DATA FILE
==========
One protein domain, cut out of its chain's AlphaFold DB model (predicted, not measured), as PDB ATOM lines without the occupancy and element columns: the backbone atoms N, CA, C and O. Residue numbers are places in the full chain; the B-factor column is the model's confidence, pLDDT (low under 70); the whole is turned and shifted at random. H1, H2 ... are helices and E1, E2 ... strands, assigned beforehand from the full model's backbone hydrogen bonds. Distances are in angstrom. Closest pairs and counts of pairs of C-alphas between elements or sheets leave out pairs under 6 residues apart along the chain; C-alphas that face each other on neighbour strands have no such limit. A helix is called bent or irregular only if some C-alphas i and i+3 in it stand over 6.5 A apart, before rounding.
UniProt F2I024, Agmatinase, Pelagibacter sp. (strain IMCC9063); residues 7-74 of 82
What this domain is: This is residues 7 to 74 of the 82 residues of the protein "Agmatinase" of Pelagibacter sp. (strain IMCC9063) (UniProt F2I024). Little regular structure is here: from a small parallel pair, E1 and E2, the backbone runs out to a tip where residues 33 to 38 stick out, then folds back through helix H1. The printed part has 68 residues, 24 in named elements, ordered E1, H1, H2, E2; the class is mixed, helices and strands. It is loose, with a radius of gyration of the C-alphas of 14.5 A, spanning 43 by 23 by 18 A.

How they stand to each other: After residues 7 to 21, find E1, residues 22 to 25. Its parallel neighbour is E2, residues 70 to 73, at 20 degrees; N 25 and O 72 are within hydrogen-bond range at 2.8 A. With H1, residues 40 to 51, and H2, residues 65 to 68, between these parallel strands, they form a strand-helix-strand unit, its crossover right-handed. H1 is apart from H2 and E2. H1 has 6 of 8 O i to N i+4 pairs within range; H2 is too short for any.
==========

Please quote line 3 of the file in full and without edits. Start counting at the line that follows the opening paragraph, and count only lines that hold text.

How they stand to each other: After residues 7 to 21, find E1, residues 22 to 25. Its parallel neighbour is E2, residues 70 to 73, at 20 degrees; N 25 and O 72 are within hydrogen-bond range at 2.8 A. With H1, residues 40 to 51, and H2, residues 65 to 68, between these parallel strands, they form a strand-helix-strand unit, its crossover right-handed. H1 is apart from H2 and E2. H1 has 6 of 8 O i to N i+4 pairs within range; H2 is too short for any.